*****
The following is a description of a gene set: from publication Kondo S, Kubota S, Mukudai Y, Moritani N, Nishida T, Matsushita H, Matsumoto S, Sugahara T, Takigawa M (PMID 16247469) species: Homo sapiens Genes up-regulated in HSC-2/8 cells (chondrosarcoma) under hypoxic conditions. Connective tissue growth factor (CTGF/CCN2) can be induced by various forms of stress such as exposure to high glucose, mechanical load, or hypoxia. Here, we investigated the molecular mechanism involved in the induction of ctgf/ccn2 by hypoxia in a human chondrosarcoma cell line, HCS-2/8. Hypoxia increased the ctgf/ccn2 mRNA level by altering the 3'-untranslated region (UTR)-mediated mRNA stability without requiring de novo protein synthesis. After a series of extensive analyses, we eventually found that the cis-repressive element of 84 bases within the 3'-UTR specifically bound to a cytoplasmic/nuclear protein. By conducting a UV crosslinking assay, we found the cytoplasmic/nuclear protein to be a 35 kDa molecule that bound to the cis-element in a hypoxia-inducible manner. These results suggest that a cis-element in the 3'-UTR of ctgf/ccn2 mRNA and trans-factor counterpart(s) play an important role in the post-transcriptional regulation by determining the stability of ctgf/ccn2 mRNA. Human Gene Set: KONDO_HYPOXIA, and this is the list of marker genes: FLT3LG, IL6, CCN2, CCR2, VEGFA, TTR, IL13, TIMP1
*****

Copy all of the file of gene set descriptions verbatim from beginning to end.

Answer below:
The following is a description of a gene set: from publication Kondo S, Kubota S, Mukudai Y, Moritani N, Nishida T, Matsushita H, Matsumoto S, Sugahara T, Takigawa M (PMID 16247469) species: Homo sapiens Genes up-regulated in HSC-2/8 cells (chondrosarcoma) under hypoxic conditions. Connective tissue growth factor (CTGF/CCN2) can be induced by various forms of stress such as exposure to high glucose, mechanical load, or hypoxia. Here, we investigated the molecular mechanism involved in the induction of ctgf/ccn2 by hypoxia in a human chondrosarcoma cell line, HCS-2/8. Hypoxia increased the ctgf/ccn2 mRNA level by altering the 3'-untranslated region (UTR)-mediated mRNA stability without requiring de novo protein synthesis. After a series of extensive analyses, we eventually found that the cis-repressive element of 84 bases within the 3'-UTR specifically bound to a cytoplasmic/nuclear protein. By conducting a UV crosslinking assay, we found the cytoplasmic/nuclear protein to be a 35 kDa molecule that bound to the cis-element in a hypoxia-inducible manner. These results suggest that a cis-element in the 3'-UTR of ctgf/ccn2 mRNA and trans-factor counterpart(s) play an important role in the post-transcriptional regulation by determining the stability of ctgf/ccn2 mRNA. Human Gene Set: KONDO_HYPOXIA, and this is the list of marker genes: FLT3LG, IL6, CCN2, CCR2, VEGFA, TTR, IL13, TIMP1